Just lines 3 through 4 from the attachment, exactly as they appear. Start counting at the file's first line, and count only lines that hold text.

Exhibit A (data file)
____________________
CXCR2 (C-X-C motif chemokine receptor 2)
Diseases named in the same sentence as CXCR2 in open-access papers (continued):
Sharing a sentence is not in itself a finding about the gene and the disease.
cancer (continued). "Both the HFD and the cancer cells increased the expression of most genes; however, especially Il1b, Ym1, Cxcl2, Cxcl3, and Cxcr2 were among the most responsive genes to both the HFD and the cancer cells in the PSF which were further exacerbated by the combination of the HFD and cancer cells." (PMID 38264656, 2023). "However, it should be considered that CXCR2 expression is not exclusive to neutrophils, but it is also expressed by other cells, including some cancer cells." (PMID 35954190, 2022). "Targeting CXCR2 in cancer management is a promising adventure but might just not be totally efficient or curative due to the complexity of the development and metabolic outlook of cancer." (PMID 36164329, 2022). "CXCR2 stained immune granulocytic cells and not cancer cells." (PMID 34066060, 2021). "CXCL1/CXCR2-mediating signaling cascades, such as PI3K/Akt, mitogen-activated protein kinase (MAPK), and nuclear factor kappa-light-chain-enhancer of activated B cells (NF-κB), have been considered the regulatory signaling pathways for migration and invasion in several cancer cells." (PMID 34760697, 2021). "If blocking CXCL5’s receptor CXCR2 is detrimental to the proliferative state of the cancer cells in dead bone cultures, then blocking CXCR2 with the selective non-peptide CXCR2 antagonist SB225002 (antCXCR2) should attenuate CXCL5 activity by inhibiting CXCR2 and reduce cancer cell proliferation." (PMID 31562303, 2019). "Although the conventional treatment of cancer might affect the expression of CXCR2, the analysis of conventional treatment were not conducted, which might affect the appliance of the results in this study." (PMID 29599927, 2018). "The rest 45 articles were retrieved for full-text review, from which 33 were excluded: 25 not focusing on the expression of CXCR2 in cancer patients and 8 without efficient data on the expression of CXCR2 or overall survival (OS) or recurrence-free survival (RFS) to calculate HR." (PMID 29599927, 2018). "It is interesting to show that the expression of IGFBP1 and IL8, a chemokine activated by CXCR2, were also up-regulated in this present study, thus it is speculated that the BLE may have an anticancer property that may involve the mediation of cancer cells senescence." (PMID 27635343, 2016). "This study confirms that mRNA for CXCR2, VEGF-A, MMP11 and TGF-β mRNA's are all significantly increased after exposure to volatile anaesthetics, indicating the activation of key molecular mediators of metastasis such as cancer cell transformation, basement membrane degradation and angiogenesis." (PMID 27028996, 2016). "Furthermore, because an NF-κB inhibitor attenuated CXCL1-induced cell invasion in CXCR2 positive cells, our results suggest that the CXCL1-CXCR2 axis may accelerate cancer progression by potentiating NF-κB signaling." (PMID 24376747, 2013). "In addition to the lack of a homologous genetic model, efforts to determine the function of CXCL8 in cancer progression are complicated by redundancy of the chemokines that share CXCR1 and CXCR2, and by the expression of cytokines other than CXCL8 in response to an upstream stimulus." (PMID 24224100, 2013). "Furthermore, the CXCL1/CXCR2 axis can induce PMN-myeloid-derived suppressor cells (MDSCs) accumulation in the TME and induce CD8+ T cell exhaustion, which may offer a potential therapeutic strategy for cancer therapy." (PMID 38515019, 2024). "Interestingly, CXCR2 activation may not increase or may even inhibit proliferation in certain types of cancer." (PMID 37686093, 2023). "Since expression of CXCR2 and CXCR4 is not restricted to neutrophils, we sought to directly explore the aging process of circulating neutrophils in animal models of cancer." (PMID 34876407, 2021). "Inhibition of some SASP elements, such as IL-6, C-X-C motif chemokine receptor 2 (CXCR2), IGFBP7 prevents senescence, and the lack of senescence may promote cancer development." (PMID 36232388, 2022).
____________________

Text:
Sharing a sentence is not in itself a finding about the gene and the disease.
cancer (continued). "Both the HFD and the cancer cells increased the expression of most genes; however, especially Il1b, Ym1, Cxcl2, Cxcl3, and Cxcr2 were among the most responsive genes to both the HFD and the cancer cells in the PSF which were further exacerbated by the combination of the HFD and cancer cells." (PMID 38264656, 2023). "However, it should be considered that CXCR2 expression is not exclusive to neutrophils, but it is also expressed by other cells, including some cancer cells." (PMID 35954190, 2022). "Targeting CXCR2 in cancer management is a promising adventure but might just not be totally efficient or curative due to the complexity of the development and metabolic outlook of cancer." (PMID 36164329, 2022). "CXCR2 stained immune granulocytic cells and not cancer cells." (PMID 34066060, 2021). "CXCL1/CXCR2-mediating signaling cascades, such as PI3K/Akt, mitogen-activated protein kinase (MAPK), and nuclear factor kappa-light-chain-enhancer of activated B cells (NF-κB), have been considered the regulatory signaling pathways for migration and invasion in several cancer cells." (PMID 34760697, 2021). "If blocking CXCL5’s receptor CXCR2 is detrimental to the proliferative state of the cancer cells in dead bone cultures, then blocking CXCR2 with the selective non-peptide CXCR2 antagonist SB225002 (antCXCR2) should attenuate CXCL5 activity by inhibiting CXCR2 and reduce cancer cell proliferation." (PMID 31562303, 2019). "Although the conventional treatment of cancer might affect the expression of CXCR2, the analysis of conventional treatment were not conducted, which might affect the appliance of the results in this study." (PMID 29599927, 2018). "The rest 45 articles were retrieved for full-text review, from which 33 were excluded: 25 not focusing on the expression of CXCR2 in cancer patients and 8 without efficient data on the expression of CXCR2 or overall survival (OS) or recurrence-free survival (RFS) to calculate HR." (PMID 29599927, 2018). "It is interesting to show that the expression of IGFBP1 and IL8, a chemokine activated by CXCR2, were also up-regulated in this present study, thus it is speculated that the BLE may have an anticancer property that may involve the mediation of cancer cells senescence." (PMID 27635343, 2016). "This study confirms that mRNA for CXCR2, VEGF-A, MMP11 and TGF-β mRNA's are all significantly increased after exposure to volatile anaesthetics, indicating the activation of key molecular mediators of metastasis such as cancer cell transformation, basement membrane degradation and angiogenesis." (PMID 27028996, 2016). "Furthermore, because an NF-κB inhibitor attenuated CXCL1-induced cell invasion in CXCR2 positive cells, our results suggest that the CXCL1-CXCR2 axis may accelerate cancer progression by potentiating NF-κB signaling." (PMID 24376747, 2013). "In addition to the lack of a homologous genetic model, efforts to determine the function of CXCL8 in cancer progression are complicated by redundancy of the chemokines that share CXCR1 and CXCR2, and by the expression of cytokines other than CXCL8 in response to an upstream stimulus." (PMID 24224100, 2013). "Furthermore, the CXCL1/CXCR2 axis can induce PMN-myeloid-derived suppressor cells (MDSCs) accumulation in the TME and induce CD8+ T cell exhaustion, which may offer a potential therapeutic strategy for cancer therapy." (PMID 38515019, 2024). "Interestingly, CXCR2 activation may not increase or may even inhibit proliferation in certain types of cancer." (PMID 37686093, 2023). "Since expression of CXCR2 and CXCR4 is not restricted to neutrophils, we sought to directly explore the aging process of circulating neutrophils in animal models of cancer." (PMID 34876407, 2021). "Inhibition of some SASP elements, such as IL-6, C-X-C motif chemokine receptor 2 (CXCR2), IGFBP7 prevents senescence, and the lack of senescence may promote cancer development." (PMID 36232388, 2022).